Hopefully you will now have achieved a reasonable level of fitness, and regularly be riding over 35 or 50 miles. If you have not, do not despair! There is a way forward after setbacks.

April is a good time to extend the length of your rides and increase the intensity of your rides. A good target is the 100 mile mark, preferably approached in stages.


Long and Short sessions

Training is a very individual matter, and will depend on how much time you have free, your fitness and your targets. However, here are a few general ideas which may be of use.

Now the evenings are lighter, evening rides of half an hour or an hour become a possibility. This is the time to ride at greater intensity, to prepare yourself for the climbs. You may want to repeat a known route to try and exceed your previous speed, or tackle a nearby hill or two.

Most people will have a chance of a good long ride at weekends – this is the time to extend your distance if you have enough free time. One approach is to ride at a fairly low heart rate, known as “endurance” rate. If you use a heart rate monitor, this is around 70% to 85% of your maximum heart rate. Don’t worry if you exceed this! It is only the sort of level where you will build up your fitness without too much strain, allowing your body to get fitter easily. It will also give you a feeling for your sustainable level of riding, which will enable you to pace yourself over long distances. It may well be that a totally different heart rate may suit you better for you of course.


Logging your rides

Many people find it useful to keep a record of their rides, recording distances, speeds, conditions, routes, terrain etc.


You may also want to plot graphs of things such as:

Length of rides

Average speed

Speed vs distance

Heart rate vs power 


This may be useful for seeing how your training is progressing, refining your training methods and planning future training. It may also help in setting targets which are realistic for you.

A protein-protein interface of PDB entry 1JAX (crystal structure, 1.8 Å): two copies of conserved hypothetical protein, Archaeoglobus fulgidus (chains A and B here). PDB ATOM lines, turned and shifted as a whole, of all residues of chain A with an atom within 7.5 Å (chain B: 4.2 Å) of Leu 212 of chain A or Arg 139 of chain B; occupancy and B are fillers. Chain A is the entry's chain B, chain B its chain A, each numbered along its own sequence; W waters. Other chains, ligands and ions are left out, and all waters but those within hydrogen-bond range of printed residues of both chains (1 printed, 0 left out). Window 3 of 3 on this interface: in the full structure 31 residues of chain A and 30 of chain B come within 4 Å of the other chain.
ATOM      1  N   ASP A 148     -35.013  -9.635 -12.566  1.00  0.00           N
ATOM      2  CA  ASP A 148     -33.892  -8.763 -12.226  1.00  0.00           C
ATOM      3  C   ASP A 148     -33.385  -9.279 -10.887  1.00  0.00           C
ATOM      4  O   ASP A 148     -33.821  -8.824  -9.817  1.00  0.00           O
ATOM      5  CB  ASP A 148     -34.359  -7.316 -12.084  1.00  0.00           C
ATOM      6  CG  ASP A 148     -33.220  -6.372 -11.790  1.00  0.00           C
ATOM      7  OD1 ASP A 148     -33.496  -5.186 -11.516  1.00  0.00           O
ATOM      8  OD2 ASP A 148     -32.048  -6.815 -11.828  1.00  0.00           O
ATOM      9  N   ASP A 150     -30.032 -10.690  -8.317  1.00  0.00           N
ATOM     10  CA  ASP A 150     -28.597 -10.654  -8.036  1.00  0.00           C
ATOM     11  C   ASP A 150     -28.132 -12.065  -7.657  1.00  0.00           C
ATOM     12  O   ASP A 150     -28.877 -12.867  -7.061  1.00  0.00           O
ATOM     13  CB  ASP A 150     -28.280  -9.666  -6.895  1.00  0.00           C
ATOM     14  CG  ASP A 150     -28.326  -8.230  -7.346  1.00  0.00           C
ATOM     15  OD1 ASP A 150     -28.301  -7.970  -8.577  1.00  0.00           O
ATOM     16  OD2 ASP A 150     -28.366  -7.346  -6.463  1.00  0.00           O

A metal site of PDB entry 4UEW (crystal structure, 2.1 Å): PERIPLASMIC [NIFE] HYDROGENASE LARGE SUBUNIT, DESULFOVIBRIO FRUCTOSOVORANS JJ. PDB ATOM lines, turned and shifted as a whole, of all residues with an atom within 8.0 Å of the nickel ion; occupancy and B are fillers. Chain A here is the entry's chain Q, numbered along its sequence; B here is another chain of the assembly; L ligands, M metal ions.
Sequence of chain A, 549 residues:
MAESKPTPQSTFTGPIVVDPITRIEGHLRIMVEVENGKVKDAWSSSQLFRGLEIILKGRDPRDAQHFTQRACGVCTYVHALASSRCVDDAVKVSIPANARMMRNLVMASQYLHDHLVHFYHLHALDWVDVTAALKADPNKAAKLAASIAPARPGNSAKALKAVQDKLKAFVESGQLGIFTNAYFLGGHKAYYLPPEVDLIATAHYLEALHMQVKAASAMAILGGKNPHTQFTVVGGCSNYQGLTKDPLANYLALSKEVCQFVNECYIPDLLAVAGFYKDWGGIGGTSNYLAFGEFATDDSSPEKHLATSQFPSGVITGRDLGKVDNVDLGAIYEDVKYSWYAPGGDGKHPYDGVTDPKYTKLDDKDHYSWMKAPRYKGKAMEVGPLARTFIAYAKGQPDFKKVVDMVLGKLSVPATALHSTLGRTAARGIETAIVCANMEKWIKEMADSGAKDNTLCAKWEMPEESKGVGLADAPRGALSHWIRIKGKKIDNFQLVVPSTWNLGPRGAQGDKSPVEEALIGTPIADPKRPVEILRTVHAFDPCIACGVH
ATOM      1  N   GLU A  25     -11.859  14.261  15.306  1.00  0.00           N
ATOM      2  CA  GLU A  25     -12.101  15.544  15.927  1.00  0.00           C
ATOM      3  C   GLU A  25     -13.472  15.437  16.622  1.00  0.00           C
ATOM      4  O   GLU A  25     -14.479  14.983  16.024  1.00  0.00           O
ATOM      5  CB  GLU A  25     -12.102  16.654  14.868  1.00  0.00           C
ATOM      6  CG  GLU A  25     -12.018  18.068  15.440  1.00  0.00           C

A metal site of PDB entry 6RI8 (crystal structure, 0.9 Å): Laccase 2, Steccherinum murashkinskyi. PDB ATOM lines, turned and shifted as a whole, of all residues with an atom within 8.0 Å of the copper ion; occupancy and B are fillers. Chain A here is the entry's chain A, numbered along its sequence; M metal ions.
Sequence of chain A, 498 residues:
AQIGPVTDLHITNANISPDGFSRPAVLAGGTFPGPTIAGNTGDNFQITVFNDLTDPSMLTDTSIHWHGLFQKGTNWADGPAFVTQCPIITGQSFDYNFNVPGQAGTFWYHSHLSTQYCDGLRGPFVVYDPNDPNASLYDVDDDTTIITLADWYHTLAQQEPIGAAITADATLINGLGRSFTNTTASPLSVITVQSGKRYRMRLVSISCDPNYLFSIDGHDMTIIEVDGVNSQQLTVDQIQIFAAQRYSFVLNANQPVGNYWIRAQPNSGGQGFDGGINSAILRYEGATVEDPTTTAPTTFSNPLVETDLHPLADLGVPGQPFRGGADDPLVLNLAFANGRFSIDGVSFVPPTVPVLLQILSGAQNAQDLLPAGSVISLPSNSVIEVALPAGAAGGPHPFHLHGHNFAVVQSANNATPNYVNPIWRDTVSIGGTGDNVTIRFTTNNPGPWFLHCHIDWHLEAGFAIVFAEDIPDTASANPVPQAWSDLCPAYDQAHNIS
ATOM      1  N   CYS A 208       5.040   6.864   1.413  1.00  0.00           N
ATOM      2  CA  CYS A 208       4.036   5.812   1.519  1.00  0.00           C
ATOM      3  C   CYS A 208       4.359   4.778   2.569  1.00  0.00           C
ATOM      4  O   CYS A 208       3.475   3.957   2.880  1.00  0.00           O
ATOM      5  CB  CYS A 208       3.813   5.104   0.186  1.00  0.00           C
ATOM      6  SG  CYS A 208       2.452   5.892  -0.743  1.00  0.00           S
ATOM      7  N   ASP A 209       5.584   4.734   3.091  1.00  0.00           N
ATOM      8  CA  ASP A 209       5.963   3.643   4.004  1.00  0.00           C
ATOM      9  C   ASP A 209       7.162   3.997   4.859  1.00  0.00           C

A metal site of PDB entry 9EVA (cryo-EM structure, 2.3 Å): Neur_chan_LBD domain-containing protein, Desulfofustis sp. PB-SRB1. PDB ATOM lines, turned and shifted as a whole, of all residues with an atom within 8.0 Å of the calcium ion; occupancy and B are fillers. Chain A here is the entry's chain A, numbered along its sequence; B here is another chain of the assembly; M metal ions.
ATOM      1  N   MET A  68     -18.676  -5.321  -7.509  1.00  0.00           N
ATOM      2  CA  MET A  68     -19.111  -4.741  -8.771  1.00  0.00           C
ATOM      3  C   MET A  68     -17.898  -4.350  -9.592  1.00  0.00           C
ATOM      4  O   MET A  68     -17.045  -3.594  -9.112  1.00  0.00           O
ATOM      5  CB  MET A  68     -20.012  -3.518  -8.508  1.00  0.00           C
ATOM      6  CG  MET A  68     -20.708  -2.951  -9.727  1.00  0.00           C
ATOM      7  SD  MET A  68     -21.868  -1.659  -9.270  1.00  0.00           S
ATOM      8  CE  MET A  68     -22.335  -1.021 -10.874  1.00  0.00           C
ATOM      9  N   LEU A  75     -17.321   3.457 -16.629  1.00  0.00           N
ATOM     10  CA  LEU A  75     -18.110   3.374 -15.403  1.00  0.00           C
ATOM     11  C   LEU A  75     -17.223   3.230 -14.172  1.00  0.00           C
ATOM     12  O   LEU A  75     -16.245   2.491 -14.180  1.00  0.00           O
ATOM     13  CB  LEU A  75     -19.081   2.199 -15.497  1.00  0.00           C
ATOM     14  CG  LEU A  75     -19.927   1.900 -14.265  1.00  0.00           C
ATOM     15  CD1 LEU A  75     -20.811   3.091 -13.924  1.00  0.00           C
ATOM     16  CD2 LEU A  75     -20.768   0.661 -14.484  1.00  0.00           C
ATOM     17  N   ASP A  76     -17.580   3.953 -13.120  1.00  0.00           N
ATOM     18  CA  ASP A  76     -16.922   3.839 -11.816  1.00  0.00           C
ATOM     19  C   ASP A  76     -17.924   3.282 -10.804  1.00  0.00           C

If there is not a mountain near you, repeating the same hill a number of times is useful for building leg strength and respiratory fitness. However hill repeats do have a slight drawback – they tend to train you to take a rest after each 100 metres or so of climbing – not really the best way to conquer Soulour or Tourmalet!

Climbing hills with increasing steepness is however a good way to practice for Marie Blanque which does just that – though it may be difficult to find a hill as high as Marie Blanque near to you!


A mountainous cycling holiday in a location such as Mallorca or Spain or Italy is ideal, though it is possible to find some good mountain climbs nearer home.


One good possibility is to join our cycle training camp in North Wales on the early May bank holiday – Richard and his friends are expert in leading demanding rides in Snowdonia. Contact me if you are interested.


Organised rides

It is great to see how organised rides in the UK have become more popular in recent years – especially Sportives – which only 10 years ago were almost unknown in the UK. Audaxes are also very useful training rides, as you are required to ride within a given speed range over long distances. Club rides will also spur you on, and give you practice in riding with a group.


I hope some of you will join us in Snowdonia!

Enjoy your riding,